Individuals with opioid use disorder (OUD) pass through jails each year, placing correctional facilities at the epicenter of the opioid crisis. Few jails offer the FDA-approved medications—buprenorphine, methadone, and naltrexone—that have consistently been shown to be the most effective forms of treatment for OUD when combined with behavioral therapies.
Fourteen communities are participating in the Building Bridges demonstration project. The project began with a nine-month planning process, co-funded by the Bureau of Justice Assistance and Arnold Ventures, to assist these teams in implementing medication-assisted treatment in their jails and enhancing collaboration between jails and community-based treatment providers. After the planning process, each community has received funding and support from the Bureau of Justice Assistance and the Centers for Disease Control and Prevention to support projects that increase the capacity of local communities to collaborate across the areas of public safety, behavioral health, and public health. Communities receive coaching and technical assistance as part of the project with the aim to develop a comprehensive continuum of care model that targets the jail population and builds bridges between in-custody and community-based treatment and supervision, including probation, parole, and court-based programs.
Reducing overdose deaths and recidivism by establishing effective, comprehensive in-custody treatment and maintaining continuity of services from jail to community-based supervision.
Highlights from BJA’s Building Bridges Between Jails and Community-Based Treatment Initiative Inaugural Meeting
On August 13–14, 2019, the Bureau of Justice Assistance (BJA)—as part of its Comprehensive Opioid, Stimulant, and Substance Abuse (COSSAP) Demonstration Project series and in collaboration with Arnold Ventures and other partners—convened teams from across the nation taking part in the Building Bridges Between Jails and Community-Based Treatment initiative to showcase best practices; share challenges and successes; advance respective sites’ planning processes; and provide the invaluable opportunity to engage with peers. BJA shares this video to spotlight participants’ insights and perspectives with the larger COSSAP community.View the video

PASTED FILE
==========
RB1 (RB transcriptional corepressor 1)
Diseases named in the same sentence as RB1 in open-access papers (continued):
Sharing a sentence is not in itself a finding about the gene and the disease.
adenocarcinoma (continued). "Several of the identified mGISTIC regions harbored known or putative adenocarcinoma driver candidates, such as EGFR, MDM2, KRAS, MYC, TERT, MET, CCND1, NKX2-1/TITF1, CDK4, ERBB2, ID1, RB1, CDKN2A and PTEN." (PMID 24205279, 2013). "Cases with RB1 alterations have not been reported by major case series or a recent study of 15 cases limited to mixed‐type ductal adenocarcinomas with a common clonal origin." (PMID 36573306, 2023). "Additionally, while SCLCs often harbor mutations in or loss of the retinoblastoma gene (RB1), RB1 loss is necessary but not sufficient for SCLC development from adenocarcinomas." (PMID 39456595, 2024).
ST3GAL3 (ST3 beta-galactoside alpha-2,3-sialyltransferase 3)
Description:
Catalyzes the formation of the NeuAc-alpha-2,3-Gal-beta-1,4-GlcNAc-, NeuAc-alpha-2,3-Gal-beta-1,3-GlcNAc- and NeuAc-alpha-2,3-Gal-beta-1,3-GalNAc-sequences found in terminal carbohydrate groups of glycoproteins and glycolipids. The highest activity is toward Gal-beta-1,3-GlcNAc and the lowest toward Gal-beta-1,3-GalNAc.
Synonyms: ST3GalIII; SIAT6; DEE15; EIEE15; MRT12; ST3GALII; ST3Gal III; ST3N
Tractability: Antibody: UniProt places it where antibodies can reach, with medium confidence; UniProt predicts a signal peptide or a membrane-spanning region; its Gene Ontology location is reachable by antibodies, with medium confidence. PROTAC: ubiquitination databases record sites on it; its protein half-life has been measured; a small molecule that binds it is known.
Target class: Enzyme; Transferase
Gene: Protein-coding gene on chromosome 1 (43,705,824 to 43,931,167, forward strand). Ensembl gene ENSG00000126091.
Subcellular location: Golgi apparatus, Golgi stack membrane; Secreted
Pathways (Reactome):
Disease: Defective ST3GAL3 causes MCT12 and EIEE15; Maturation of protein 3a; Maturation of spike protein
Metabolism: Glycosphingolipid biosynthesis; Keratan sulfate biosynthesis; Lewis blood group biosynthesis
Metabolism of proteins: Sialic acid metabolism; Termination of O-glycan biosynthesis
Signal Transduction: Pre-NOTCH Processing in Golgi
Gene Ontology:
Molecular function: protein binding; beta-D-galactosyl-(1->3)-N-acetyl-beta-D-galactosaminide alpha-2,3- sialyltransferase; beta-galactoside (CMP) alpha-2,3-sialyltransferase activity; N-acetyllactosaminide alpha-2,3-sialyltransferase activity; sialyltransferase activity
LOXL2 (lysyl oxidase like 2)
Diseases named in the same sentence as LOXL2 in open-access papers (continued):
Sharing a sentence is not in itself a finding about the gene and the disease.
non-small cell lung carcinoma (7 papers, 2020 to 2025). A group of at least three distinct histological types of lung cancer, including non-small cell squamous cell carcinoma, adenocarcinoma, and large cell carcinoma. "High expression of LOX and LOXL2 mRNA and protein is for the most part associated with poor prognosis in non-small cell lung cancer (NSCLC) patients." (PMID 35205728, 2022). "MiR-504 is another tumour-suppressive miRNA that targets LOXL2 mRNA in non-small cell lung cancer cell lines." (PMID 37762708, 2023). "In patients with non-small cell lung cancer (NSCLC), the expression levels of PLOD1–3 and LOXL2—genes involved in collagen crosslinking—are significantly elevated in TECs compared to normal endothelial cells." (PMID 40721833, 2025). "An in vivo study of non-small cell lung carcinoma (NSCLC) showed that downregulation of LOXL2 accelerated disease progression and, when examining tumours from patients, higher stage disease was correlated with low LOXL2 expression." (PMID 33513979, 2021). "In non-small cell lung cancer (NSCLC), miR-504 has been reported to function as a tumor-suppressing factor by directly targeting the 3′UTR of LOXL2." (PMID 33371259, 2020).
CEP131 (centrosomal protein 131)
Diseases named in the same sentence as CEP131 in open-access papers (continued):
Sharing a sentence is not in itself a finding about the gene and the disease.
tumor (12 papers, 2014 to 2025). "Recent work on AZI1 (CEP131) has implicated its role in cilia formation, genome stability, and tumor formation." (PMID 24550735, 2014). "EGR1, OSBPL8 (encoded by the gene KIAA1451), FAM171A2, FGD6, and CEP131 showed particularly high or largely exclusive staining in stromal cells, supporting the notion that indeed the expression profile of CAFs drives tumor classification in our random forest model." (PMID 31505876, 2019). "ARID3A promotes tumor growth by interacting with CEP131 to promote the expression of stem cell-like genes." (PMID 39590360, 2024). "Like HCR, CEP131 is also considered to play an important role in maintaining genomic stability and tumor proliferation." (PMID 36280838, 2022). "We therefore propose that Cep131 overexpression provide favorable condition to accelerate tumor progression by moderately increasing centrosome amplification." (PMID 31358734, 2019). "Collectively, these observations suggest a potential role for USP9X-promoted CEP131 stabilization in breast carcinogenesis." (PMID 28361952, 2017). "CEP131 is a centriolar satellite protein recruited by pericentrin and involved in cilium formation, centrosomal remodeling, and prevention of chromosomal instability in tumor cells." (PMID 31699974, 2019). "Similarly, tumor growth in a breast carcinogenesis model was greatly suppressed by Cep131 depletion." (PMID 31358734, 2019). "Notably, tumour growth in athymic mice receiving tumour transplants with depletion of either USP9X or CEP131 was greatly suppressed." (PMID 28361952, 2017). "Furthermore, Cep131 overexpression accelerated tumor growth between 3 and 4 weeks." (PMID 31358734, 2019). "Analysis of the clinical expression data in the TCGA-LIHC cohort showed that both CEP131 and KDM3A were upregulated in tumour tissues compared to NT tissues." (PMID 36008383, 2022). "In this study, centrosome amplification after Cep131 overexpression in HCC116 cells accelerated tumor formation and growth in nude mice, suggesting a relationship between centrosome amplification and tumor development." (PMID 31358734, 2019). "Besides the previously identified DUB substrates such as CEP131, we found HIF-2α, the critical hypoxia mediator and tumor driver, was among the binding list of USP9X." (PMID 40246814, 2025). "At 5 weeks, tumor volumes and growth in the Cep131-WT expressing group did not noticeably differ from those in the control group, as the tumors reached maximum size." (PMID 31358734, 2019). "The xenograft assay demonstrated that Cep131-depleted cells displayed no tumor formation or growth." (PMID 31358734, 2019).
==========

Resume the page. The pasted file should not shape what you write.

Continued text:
New Publication! Orleans Reentry Court Program: Persistence, Peers, and Possibilities
The Orleans Reentry Court Program (ORCP) facilitates life-changing opportunities for incoming inmates to the Louisiana State Penitentiary at Angola and equips inmates with vocational, educational, and other skills that could lead to gainful employment, thereby reducing the likelihood of recidivism.View Resource
Substance Use Disorders and Treatment Among Jail Populations: Resources for Corrections Personnel
Jail practitioners and stakeholders asked for training on managing the well-being of inmates with opioid/substance use disorders. This collection of resources includes videos, online learning, and print documents that were screened specifically for corrections officers and other staff. Topics include foundational training on substance use disorders, withdrawal management in custody and MAT, and unique services that people with substance use disorders need as they reenter the community.View the collection here
Building Bridges Between Jail and Community-Based Treatment for Opioid Use Disorder: Data Collection, Performance, Outcomes
This webinar presentation by BJA includes a discussion of the types of questions Building Bridges Between Jail and Community-Based Treatment for Opioid Use Disorder communities may want to answer about their projects as well as the performance measures that will be required for sites that may wish to pursue BJA funding, if available in the future. The discussion also includes identification of specific data elements from across the justice and health sectors that sites should consider collecting.View the Webinar
New Resource: Medication-Assisted Treatment Inside Correctional Facilities
The Substance Abuse and Mental Health Services Administration’s GAINS Center recently developed a brief on addressing medication diversion, particularly for MAT agonist medications, in correctional settings.View Resource